She calls you again, asking you to fill in just one more time because they’re short on volunteers. You know this wouldn’t be a problem if she planned better, but you also feel like you have no right to say “no.” The ministry is such a burden on her, and the Bible tells you clearly: “carry each other’s burdens” (Galatians 6:2).

Sometimes bearing someone else’s burdens can be a stumbling block, though. You find that your “help” actually enables others to continue in unhealthy patterns or behaviors. You might mean well by helping, but you may be wrongly handling a later verse: “for each one should carry their own load” (Galatians 6:5).

How can you distinguish between carrying other’s burdens and enabling them?

Several other verses in Galatians 6 help us to recognize the difference:

“Watch yourselves, or you also may be tempted” Galatians 6:1

When you take on more than the Lord asks of you, there is a price. For every hour or dollar you give up enabling someone else, you lose an hour or dollar you could have used better. In the process, your family, friends, and relationship with God may suffer.

Doing something that doesn’t seem wrong, like helping someone else (again!) feels tempting, not peaceful. It tempts you to sacrifice the stuff God has given you or asked of you in order to please the person you’re helping.

The Lord never asks you for more than what He is providing for. So when you find yourself overwhelmed, it’s worth asking: “why?”

“Each one should test their own actions” Galatians 6:4

Overloading yourself sounds crazy, right? We all do it. There are lots of reasons why, like wanting to please others, look good, feel important, or assuage guilt.

As you step up to help others, test your heart and your actions. You may be surprised to find that your “care” for others is actually about yourself. In which case, are you fulfilling the law of Christ? Can you tell if you are enabling someone else when you are enabling yourself?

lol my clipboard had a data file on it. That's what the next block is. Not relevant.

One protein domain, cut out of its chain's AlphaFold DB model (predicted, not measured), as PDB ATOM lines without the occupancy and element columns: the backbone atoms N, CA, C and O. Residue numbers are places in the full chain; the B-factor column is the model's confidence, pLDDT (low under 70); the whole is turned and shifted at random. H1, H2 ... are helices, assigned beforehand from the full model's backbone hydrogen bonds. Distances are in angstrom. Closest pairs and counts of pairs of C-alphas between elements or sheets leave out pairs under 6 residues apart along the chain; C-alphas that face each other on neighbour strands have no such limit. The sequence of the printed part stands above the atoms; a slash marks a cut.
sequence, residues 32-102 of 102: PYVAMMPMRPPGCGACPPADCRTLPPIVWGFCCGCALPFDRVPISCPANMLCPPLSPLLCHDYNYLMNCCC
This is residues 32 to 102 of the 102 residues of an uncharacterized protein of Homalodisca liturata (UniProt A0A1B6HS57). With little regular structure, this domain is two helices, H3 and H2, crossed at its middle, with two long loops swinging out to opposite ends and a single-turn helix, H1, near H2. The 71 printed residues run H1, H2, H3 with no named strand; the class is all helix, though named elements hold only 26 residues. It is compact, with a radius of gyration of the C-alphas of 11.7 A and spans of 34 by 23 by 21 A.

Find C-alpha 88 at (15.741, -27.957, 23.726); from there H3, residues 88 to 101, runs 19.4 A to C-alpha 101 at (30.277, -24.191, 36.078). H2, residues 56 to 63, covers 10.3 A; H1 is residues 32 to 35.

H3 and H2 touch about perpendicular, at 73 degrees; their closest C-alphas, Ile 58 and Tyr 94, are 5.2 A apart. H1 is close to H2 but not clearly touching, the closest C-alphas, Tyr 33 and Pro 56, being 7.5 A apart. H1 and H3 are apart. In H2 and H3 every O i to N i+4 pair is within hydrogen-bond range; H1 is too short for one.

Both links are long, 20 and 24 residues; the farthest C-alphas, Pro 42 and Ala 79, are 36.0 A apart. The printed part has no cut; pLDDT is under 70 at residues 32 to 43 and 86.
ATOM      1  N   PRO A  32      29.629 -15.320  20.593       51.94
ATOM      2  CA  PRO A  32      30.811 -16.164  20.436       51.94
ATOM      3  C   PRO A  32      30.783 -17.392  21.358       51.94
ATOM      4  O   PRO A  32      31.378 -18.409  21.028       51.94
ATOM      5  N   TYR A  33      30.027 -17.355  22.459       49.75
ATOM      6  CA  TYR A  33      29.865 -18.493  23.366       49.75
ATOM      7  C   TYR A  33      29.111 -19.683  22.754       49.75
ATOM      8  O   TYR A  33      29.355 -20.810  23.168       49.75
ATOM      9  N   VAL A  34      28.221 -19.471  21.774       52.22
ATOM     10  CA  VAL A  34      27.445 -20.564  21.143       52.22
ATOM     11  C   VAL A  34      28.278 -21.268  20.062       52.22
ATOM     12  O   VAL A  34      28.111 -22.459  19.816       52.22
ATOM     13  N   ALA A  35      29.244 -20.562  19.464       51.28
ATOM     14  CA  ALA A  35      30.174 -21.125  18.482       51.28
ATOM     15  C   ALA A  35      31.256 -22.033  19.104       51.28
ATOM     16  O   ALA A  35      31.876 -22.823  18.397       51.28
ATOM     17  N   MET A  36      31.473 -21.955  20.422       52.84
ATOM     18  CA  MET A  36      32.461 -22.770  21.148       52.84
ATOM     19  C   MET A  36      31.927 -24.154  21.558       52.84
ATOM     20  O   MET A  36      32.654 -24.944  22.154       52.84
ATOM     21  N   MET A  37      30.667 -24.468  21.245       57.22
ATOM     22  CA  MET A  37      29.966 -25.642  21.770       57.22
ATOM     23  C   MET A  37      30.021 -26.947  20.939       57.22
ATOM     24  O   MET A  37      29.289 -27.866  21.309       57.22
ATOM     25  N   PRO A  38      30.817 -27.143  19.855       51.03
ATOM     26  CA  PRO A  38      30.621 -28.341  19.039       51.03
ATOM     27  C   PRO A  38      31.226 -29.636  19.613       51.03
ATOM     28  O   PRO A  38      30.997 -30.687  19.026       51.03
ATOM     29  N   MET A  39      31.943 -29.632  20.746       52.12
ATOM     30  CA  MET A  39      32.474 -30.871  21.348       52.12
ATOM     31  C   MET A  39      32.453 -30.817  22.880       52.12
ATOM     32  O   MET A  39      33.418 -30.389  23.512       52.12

“If anyone thinks they are something when they are not, they deceive themselves” Galatians 6:3

This goes both ways. Often when people are exaggerating their normal, God-given loads into burdens, it’s because they deceive themselves.

To make a simple problem into a dramatic issue, you have to make what you do out to be far more important than it is, or you must make yourself into so much less than you are that you don’t believe you can handle even the basics of life.

At the same time, if you find that you constantly take on what other’s need to do for themselves, then you’ve deceived yourself into thinking that your help is more important than it is. Translation: you might think you are more important than you are, or that your worth is in what you do, not in Christ.

“Then they can take pride in themselves…without comparing themselves to someone else” Galatians 6:4

We all have different loads and burdens to carry in life. As Ecclesiastes 5:19 says, “accept (your) lot and be happy…this is a gift of God.” You can take (Godly!) pride in relying on Christ with your load in life. Yet so many of us aren’t satisfied with what He’s given us. Instead, we compare ourselves with others.

Watch out. When you start comparing yourself to others, it’s easy to neglect your load and make it into an unnecessary burden. Look out for loved ones who do the same, flattering you in comparison to themselves or exaggerating their loads in comparison to others.

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